Giving peace a chance: Oxytocin increases empathy to pain in the context of the Israeli–Palestinian conflict

Studies have argued that empathy to the pain of out-group members is largely diminished by “in-group empathy bias”.

Investigating the mechanism underlying the emotional reactions of Jewish Israeli participants toward the pain experienced by Palestinians in the context of the Israeli–Palestinian conflict affords a natural experiment that allows us to examine the role of neurohormones in emotion sensitivity across conflicting social groups. In a double-blind placebo-controlled within-subject crossover design, Israeli Jewish participants were asked to report their empathy to the pain of in-group (Jewish), neutral out-group (European), and adversary out-group (Palestinian) members.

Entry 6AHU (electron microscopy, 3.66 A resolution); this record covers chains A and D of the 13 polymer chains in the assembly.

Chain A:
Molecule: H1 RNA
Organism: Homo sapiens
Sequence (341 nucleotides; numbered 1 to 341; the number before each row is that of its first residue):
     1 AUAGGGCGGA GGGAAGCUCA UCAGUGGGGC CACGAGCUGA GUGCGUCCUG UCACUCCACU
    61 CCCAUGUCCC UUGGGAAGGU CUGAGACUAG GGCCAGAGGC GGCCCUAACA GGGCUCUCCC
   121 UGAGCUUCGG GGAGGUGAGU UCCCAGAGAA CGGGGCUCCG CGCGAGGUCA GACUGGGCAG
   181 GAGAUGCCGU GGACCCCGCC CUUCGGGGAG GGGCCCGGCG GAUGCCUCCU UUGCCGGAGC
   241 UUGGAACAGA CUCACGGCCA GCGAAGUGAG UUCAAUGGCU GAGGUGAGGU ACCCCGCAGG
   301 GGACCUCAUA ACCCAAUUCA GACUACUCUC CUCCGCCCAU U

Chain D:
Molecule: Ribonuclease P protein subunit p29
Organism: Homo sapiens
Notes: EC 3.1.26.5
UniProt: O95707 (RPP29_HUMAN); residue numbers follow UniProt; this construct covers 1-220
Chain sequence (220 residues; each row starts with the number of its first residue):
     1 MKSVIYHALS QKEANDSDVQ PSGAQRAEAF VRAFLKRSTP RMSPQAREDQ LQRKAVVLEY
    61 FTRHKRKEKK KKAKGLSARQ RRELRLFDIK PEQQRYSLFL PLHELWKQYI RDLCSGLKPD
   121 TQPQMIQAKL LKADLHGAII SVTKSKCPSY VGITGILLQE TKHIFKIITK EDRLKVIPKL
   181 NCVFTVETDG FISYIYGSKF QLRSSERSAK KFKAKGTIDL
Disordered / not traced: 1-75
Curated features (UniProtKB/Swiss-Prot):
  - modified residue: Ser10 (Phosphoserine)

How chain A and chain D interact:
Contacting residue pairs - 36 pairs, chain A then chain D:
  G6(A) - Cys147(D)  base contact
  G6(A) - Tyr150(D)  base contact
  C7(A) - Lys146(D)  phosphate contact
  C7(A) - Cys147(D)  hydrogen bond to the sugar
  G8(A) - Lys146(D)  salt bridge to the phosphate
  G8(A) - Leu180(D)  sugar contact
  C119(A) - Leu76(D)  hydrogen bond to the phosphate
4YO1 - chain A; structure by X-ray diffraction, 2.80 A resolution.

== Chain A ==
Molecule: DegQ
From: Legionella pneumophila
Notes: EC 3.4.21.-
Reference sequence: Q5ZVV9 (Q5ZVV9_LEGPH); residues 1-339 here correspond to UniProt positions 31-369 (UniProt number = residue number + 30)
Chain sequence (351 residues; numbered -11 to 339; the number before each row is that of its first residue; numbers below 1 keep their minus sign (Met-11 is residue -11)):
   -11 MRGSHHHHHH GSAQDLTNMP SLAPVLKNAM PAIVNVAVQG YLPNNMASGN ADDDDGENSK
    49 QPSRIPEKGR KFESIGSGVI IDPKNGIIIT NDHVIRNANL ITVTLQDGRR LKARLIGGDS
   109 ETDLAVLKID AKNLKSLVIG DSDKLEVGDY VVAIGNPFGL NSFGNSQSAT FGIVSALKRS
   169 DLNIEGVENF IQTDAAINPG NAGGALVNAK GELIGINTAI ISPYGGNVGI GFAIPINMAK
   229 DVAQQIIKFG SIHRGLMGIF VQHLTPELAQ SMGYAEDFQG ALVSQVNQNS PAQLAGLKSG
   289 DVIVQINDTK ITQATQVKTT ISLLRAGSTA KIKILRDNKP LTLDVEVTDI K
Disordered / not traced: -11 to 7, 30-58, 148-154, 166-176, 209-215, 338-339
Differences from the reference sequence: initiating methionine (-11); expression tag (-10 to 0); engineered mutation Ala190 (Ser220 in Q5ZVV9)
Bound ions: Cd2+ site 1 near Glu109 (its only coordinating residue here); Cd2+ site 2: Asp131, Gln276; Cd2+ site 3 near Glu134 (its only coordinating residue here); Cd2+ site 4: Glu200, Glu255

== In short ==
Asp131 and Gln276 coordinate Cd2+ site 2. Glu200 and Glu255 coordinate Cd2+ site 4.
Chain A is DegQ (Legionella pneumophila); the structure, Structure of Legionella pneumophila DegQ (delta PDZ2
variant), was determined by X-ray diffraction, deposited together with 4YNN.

Oxytocin remarkably increased empathy to the pain of Palestinians, attenuating the effect of in-group empathy bias observed under the placebo condition.

This effect, we argue, is driven by the general role of oxytocin in increasing the salience of social agents which, in turn, may interfere with processes pertaining to derogation of out-group members during intractable conflicts.